Virtue and Virtus on the Ides of March

Joel Osteen has come under fire for speaking highly of Donald Trump, saying “He’s been a friend of our ministry. He’s a good man.”  Whether or not these remarks constitute an endorsement, it certainly feels revealing of how both religion and politics have shifted in recent years. Once again, our Election HQ color commentator Bertrand Russell:

A modern democracy, unlike those of antiquity, confers great power upon certain chosen individuals, Presidents or Prime Ministers, and must expect of them kinds of merit which are not expected of the ordinary citizen. When people are not thinking in terms of religion or political controversy, they are likely to hold that a good President is more to be honoured than a good bricklayer. In a democracy, a President is not expected to be quite like Aristotle’s magnanimous man, but still he is expected to be rather different from the average citizen, and to have certain merits connected with his station. These peculiar merits would perhaps not be considered “ethical,” but that is because we use this adjective in a narrower sense than that in which it is used by Aristotle.

As a result of Christian dogma, the distinction between moral and other merits has become much sharper than it was in Greek times. It is a merit in a man to be a great poet or composer or painter, but not a moral merit; we do not consider him the more virtuous for possessing such aptitudes, or the more likely to go to heaven. Moral merit is concerned solely with acts of will, i.e. with choosing rightly among possible courses of action.  I am not to blame for not composing an opera, because I don’t know how to do it. The orthodox view is that, wherever two courses of action are possible, conscience tells me which is right, and to choose the other is sin. Virtue consists mainly in the avoidance of sin, rather than in anything positive.

While Osteen is of course a Christian minister, his sermons and books often put theology of any kind, let alone the fire-and-brimstone kind, on the back burner. The one Osteen sermon I listened to straight through was literally about losing a file on Microsoft Word because he didn’t save it properly. It was a little masterpiece of KISS (Keep-It-Simple-Stupid) composition and appealing delivery, the kind of thing you’d study closely if you wanted to get better at giving toasts at weddings, but it was hard to know what if anything it had to with Christianity.

Ross Douthat has written a lot on the changes in American Christianity and the emergence of theology-free ministry. As he said in one interview about his book, Bad Religion:

Q: Is that what divides a Billy Graham from a prosperity gospel proponent like Joel Osteen?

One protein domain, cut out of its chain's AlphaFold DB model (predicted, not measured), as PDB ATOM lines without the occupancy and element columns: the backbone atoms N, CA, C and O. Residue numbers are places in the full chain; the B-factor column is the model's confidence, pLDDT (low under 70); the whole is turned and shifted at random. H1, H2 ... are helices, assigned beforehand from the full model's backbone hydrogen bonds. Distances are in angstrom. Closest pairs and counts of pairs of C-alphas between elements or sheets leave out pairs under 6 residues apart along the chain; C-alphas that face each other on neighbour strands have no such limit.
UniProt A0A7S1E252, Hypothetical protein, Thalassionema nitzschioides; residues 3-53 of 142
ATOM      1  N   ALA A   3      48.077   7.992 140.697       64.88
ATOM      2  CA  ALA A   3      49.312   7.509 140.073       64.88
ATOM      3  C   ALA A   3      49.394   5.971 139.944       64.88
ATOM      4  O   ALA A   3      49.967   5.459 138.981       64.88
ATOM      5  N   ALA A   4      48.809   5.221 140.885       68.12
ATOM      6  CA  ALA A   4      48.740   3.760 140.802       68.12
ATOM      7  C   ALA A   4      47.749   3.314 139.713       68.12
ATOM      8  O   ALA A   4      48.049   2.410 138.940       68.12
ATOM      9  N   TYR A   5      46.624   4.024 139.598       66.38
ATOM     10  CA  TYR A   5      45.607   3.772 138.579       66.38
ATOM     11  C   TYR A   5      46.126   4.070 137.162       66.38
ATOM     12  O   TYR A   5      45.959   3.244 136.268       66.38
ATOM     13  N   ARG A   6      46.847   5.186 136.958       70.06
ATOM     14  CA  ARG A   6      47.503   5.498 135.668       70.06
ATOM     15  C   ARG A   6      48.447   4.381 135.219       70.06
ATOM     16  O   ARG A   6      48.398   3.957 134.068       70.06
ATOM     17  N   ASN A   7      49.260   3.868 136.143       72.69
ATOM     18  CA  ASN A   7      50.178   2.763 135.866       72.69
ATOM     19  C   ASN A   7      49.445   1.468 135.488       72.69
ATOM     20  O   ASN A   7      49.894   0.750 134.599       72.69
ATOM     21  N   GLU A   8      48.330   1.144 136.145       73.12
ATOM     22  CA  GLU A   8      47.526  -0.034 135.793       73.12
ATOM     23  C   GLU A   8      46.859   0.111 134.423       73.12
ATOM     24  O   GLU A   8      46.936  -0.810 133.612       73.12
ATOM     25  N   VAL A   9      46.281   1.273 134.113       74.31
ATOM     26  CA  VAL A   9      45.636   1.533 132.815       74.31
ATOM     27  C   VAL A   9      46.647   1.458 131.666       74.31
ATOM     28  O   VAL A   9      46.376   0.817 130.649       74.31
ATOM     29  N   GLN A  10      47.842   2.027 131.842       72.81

A: Graham was able to combine a spirit of inclusion with a spirit of judgment, which obviously is a very tricky thing to do. The genius of Graham was he could stand up and preach a very stark simple Christian message, emphasizing his audience’s sinfulness and the need for repentance and the need to turn to Christ. Osteen’s genius is purely inclusive. Osteen’s message can be very inspiring and sometimes you need to hear that God loves you. But for Osteen that’s the entirety of his message. And there’s no room in that message for the possibility of real human sinfulness and real repentance. There’s no room in that message for the existence of suffering. Osteen’s message is that all people have to do is pray a little harder or have more faith in God and he will take their suffering away — and then also bless them with a big car and big house. That’s the point of having a cross hanging over a church: to offer a reminder that Jesus himself suffered and there are ways to live with suffering that don’t involve waiting for God to take it away.

One of the points Douthat has made repeatedly (which is right in line with Bertrand Russell’s remarks above) is that, in some ways, the abandonment of Christian theology and the emergence of moralistic therapeutic deism (or whatever you want to call most Americans’ sorta-kinda religion these days) isn’t just about the Brave New World of personal, technologically-enabled freedom we are entering; in some ways it is a return to the more free-wheeling sexuality and religious tradition of pre-Christian antiquity.

Trump’s supporters are distinguished from other Republicans in large part by being less likely to attend church regularly. Trump himself might not claim to have much “virtue” in the Christian sense, but he would sure claim to have a lot of virtus, in the Latin sense (with the same root at “virility.”) Trump’s appeal is, in a way, less about returning the United States to an earlier age, as than it is about making the American imperium for Americans, in a very “Make Rome Roman Again” way. Build the wall and make Mexico pay for it, go to Iraq and take the oil. As Marullus doesn’t quite say in the beginning of Julius Caesar,  to fellow Romans who don’t understand what makes a leader great:

Wherefore rejoice? What conquest brings he home? What tributaries follow him to Rome, To grace in captive bonds his chariot-wheels? You blocks, you stones, you worse than senseless things! O you hard hearts, you cruel men of Rome, Knew you not Trumpey?



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